Tessa Kole, A Lead researcher at University Medical Center Gronigen, The Netherlands based on her studies on blood group and cardiovascular event has said that blood group of a person should be considered in the future as part of risk assessment in preventing cardiovascular disease.
Study was conducted on the data that included more than 1.3 million adults who were part of eleven cohorts across the nine studies. Team of scientists used this data to know the impact of blood group on coronary, cardiovascular and fatal coronary events.
Kole and team revealed that blood types and conditions related to cardiovascular system including heart attack, heart disease and failure and, cardiovascular death – all these are related to a person’s blood group!
Research team identified 771,113 individuals with A,B and AB group and 519,743 with O blood group for the coronary events analysis. Among this pool of individuals, 1.5 % (11,437) non-O group individuals experienced a coronary event when compared to 1.4% (7220) of people with O blood group. In combined cardiovascular events 2.5% (17449) individuals with non-O group experienced cardiovascular event compared to 2.3% O group.
Explaining her team’s findings Tessa Kole says “We demonstrate that having a non-O blood group is associated with a 9 percent increased risk of coronary events and a 9 percent increased risk of cardiovascular events, especially myocardial infarction.”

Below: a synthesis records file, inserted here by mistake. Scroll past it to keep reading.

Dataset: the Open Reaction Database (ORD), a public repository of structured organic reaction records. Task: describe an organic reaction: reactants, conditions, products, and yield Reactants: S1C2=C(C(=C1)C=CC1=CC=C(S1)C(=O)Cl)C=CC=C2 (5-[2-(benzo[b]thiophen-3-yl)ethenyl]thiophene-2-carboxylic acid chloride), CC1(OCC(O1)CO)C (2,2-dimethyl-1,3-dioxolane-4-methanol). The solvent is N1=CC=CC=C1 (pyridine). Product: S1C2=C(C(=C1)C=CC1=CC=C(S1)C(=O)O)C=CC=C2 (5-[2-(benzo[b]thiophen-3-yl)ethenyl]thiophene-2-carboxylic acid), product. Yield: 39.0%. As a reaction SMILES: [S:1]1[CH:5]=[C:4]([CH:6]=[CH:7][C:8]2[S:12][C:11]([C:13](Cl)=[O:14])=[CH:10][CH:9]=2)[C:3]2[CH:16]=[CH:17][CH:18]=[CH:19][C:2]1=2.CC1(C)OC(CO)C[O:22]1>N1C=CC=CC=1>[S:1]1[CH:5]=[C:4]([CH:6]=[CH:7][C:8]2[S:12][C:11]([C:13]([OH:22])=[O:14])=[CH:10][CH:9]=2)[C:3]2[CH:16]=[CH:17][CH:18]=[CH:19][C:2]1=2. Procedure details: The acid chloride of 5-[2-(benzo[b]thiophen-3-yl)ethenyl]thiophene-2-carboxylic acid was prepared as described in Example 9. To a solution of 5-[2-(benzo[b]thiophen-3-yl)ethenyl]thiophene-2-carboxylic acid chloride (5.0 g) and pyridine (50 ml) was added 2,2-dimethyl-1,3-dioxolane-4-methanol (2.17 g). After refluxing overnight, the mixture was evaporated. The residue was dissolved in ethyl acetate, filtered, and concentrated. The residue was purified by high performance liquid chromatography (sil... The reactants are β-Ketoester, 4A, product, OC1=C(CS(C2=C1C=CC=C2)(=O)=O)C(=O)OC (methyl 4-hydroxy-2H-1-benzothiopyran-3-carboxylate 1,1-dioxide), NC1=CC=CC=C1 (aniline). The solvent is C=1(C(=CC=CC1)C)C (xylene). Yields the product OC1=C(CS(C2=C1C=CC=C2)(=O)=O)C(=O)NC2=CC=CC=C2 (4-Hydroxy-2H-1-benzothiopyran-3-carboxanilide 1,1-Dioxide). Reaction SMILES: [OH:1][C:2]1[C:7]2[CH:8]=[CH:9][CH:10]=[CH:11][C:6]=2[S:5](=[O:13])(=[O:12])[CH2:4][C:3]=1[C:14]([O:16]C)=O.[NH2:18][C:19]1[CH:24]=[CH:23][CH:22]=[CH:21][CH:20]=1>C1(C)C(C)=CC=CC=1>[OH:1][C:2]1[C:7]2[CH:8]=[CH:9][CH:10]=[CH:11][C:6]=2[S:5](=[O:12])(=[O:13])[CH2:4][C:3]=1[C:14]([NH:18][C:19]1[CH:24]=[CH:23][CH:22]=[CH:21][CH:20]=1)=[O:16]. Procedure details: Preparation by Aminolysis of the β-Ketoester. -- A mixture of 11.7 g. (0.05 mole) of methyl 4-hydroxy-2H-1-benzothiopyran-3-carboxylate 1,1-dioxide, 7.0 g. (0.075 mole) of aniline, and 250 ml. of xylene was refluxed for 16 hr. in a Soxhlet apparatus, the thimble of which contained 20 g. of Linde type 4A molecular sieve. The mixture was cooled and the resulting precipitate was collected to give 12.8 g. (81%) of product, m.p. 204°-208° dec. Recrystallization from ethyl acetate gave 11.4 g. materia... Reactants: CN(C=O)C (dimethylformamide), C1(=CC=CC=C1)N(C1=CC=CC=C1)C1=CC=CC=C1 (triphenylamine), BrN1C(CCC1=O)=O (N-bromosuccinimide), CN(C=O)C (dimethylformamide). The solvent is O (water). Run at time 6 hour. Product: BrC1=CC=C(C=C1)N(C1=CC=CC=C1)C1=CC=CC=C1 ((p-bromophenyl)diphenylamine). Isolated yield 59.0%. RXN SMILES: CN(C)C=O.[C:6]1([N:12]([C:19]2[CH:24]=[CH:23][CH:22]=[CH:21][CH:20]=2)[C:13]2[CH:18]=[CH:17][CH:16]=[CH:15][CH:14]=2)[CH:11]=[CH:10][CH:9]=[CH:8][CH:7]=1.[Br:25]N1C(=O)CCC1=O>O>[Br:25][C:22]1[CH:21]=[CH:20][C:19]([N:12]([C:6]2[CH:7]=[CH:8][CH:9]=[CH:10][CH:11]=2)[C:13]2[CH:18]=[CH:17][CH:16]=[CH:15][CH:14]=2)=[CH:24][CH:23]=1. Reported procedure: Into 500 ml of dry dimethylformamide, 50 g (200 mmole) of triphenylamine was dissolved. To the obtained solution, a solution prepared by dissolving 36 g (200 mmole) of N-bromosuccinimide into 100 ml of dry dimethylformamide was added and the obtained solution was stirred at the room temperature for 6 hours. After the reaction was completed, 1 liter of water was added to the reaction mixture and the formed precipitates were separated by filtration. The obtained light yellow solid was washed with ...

The reason for non-O group are at higher risk for cardiovascular events is possibly due to higher concentration of a blood clotting protein namely von Willebrand factor which has been associated with thrombotic events. Further Blood group A individuals are known to have higher cholesterol and all non-O blood group are at higher risk for heart failures due to galectin-3 which is linked to inflammation (in cardiovascular system.
As per Ms. Kole “more research is needed to identify the cause of the apparent increased cardiovascular risk in people with a non-O blood group. Obtaining more information about risk in each non-O blood group (A, B, and AB) might provide further explanations of the causes.”
As mentioned in BBC News report Dr Mike Knapton, an associate medical director at the British Heart Foundation, said the findings would not have a large impact on the current guidelines used to assess someone’s risk of a heart attack. “Most of a person’s risk estimation is determined by age, genetics (family history and ethnicity) and other modifiable risk factors including diet, weight, level of physical activity, smoking, blood pressure, cholesterol and diabetes.
“People with a non-O blood group type – A, B and AB – need to take the same steps as anyone wanting to reduce their CVD risk.
Irrespective of whether your blood group is O or non-O group it is always better to take care of your diet. Quit smoking, balance your fat intake, include more vegetables, fruits and fibers in your food. Thinking “my blood group is O and it is okay to have cholesterol” is like inviting CVD to your door steps. Science discovers the facts and gives information and we need to take care of our health and lead healthy life!